Lifetime Income Benefit Rider or Annuitization?

by Hersh Stern - Revised Monday, November 11, 2019

When placing premium into an annuity contract, you will be presented with a number of options, features, and benefits worth consideration. Among them may be the choice between a lifetime income benefit rider and annuitization. Let’s explore each a bit further to help clarify which, if either, makes the most sense for your financial situation.

Understanding The Lifetime Income Benefit Rider


The lifetime income benefit rider enables the annuity owner to receive a specified lifetime income amount regardless of the annuity’s underlying subaccounts’ performances, without having to annuitize or give up principal access. For most contracts, the amount of income received is typically 5% of the original premium amount paid. However, should the account’s balance increase, the amount of income received can actually increase.

The lifetime payments are deducted from the account’s actual value. Income payments received as a result of this rider are considered fully taxable as long as the account value is as much or greater than the original tax basis, or premiums paid minus total withdrawals to date.

The guarantee provided by the insurance company states the income will continue regardless of what the underlying account value is presently. And, upon the account owner’s death, the designated beneficiaries will receive the remaining account value in full.

What is Annuitization?


The term annuitization refers to the process by which the annuity’s cash value is turned into a stream of income, either for the duration of the annuity owner’s lifetime or for a certain period (i.e. 5 years, 10 years, or 15 years). The amount of income received is dependent upon the lump sum premium originally paid into the contract, current interest rates and the annuity owner’s life expectancy.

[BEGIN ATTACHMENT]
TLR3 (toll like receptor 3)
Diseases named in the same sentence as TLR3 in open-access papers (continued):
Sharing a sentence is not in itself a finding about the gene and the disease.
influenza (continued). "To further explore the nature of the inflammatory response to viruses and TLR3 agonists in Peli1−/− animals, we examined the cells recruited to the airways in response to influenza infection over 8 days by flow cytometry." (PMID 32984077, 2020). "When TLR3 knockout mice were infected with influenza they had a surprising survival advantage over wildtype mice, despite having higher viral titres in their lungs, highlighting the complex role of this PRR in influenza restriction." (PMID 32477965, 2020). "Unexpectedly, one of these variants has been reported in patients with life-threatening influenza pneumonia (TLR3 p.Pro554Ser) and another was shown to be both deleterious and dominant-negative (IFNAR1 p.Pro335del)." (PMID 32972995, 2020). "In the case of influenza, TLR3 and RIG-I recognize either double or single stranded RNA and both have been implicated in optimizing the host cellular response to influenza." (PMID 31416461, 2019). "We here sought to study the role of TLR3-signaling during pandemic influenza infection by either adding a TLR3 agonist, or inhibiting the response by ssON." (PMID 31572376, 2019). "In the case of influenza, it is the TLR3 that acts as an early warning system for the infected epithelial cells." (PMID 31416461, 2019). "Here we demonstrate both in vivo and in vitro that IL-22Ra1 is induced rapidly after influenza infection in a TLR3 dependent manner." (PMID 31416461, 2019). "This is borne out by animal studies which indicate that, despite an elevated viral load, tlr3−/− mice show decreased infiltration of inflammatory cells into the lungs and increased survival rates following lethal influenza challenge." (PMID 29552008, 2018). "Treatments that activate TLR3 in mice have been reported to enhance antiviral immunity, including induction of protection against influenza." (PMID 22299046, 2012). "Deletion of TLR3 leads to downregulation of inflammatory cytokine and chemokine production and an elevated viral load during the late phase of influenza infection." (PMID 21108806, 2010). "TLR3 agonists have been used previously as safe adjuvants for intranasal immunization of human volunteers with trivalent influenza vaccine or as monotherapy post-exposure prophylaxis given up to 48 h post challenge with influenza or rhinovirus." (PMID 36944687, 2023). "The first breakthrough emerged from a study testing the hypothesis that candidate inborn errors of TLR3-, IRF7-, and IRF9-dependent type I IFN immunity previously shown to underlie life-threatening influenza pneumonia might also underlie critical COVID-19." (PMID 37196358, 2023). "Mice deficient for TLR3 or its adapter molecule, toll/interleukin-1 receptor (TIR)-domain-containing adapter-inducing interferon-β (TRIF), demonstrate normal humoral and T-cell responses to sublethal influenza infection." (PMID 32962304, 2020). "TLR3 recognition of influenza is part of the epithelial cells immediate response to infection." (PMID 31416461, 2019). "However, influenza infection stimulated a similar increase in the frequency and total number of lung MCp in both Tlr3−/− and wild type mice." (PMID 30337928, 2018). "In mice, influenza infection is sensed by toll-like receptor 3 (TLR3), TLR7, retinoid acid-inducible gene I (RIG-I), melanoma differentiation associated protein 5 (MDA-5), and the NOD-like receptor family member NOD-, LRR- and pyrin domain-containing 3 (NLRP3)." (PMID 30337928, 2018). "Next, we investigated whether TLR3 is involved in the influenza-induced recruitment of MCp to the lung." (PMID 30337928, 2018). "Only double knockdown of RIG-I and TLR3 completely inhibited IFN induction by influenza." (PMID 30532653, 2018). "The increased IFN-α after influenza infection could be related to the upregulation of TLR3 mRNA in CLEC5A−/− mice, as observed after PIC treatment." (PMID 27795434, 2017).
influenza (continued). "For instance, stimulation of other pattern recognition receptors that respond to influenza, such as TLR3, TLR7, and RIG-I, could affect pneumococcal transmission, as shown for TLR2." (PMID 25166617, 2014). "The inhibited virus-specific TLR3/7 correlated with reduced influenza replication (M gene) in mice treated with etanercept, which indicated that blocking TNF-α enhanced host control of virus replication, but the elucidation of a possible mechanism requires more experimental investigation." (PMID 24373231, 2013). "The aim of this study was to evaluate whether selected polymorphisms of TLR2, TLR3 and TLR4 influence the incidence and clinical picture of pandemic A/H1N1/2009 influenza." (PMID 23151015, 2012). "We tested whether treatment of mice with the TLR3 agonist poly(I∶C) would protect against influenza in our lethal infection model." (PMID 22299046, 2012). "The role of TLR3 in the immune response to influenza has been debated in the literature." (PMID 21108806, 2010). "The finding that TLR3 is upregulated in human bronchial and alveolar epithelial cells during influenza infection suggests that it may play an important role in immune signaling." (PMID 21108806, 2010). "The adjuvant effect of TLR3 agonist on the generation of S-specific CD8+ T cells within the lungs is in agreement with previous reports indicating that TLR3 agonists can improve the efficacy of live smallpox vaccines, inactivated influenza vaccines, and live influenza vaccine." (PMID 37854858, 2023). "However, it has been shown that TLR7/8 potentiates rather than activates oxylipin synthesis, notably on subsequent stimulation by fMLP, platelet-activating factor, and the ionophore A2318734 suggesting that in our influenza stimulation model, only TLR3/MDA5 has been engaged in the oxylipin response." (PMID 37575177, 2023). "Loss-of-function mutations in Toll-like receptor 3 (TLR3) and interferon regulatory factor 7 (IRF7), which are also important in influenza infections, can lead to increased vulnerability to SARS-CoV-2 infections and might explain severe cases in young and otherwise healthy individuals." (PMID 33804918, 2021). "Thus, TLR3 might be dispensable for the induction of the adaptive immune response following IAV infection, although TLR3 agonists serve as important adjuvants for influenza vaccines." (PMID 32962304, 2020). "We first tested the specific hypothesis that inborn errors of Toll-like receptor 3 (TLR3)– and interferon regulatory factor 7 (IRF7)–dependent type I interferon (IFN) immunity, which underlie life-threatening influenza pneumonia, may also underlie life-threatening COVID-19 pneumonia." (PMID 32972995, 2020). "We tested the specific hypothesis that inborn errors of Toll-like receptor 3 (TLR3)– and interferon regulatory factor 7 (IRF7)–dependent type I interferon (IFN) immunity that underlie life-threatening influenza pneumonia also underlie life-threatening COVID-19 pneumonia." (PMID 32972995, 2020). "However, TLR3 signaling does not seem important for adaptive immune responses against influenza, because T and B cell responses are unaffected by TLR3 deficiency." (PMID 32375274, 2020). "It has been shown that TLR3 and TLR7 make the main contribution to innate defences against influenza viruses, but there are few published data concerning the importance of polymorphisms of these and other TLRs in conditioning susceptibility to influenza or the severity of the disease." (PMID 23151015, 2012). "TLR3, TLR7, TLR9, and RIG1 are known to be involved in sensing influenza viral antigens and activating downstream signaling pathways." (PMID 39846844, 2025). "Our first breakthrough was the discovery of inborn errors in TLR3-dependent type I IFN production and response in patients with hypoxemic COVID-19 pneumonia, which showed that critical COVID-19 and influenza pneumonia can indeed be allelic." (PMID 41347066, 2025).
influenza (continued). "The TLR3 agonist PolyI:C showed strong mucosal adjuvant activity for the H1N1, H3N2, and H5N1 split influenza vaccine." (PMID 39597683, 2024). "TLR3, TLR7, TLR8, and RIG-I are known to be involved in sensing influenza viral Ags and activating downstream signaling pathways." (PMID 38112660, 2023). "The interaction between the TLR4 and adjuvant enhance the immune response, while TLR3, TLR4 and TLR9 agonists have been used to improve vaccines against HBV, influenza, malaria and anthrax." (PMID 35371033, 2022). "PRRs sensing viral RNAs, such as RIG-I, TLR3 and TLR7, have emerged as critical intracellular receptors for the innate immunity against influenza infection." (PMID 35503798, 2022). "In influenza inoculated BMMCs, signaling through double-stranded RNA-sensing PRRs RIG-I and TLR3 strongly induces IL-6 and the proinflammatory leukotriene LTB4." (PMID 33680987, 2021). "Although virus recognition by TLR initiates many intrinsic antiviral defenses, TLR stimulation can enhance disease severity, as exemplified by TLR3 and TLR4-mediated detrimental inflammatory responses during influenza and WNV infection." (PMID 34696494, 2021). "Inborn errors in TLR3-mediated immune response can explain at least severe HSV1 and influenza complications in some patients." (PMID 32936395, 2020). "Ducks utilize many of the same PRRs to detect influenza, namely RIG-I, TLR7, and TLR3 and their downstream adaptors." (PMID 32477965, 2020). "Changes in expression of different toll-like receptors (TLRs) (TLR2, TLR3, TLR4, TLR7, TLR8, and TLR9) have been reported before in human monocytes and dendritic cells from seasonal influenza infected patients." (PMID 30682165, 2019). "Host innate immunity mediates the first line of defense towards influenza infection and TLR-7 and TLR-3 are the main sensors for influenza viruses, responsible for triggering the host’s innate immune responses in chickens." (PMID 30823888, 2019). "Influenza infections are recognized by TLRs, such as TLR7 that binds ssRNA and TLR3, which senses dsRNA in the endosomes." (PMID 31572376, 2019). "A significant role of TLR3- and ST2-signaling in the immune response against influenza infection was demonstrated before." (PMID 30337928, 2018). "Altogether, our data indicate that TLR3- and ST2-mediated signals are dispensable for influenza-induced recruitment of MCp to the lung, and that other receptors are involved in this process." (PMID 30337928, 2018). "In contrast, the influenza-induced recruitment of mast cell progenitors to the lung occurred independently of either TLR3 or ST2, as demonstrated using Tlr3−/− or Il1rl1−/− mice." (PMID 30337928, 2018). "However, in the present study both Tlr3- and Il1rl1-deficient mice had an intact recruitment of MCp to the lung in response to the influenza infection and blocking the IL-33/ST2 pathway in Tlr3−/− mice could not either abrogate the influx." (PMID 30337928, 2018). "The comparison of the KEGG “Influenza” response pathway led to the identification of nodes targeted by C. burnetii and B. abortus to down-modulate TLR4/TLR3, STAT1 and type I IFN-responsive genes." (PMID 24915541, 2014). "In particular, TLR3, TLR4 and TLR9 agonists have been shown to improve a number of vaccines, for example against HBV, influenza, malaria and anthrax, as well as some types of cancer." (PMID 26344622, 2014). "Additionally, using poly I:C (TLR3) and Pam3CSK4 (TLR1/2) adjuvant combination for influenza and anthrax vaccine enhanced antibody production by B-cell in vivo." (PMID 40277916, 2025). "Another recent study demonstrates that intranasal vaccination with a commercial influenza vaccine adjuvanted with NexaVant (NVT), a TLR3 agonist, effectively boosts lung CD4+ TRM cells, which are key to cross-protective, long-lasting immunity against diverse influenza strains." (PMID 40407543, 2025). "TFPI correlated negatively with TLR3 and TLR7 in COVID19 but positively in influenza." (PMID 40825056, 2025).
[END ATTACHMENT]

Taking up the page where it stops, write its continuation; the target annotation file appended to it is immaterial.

With annuitization, the account owner will no longer have access to the principal account value; they are simply guaranteed future income payments. In some cases, this annuity stream can pass to a designated beneficiary upon the account owner’s death, while in other cases, the account value is forfeited to the insurance company. Generally speaking, the more restrictions placed upon the account, the lower the income stream will become today. A portion of each payment is considered return of principal until the original premium payment amount has been repaid to the annuity owner. The remaining portion of the payment is considered taxable at the annuity owner’s current tax rate.

For annuity owners seeking access to principal in addition to lifetime income, the lifetime income benefit rider may be more appealing than annuitization. However, for annuity owners seeking the opportunity for greater after-tax income, annuitization may be more appealing.
 


 

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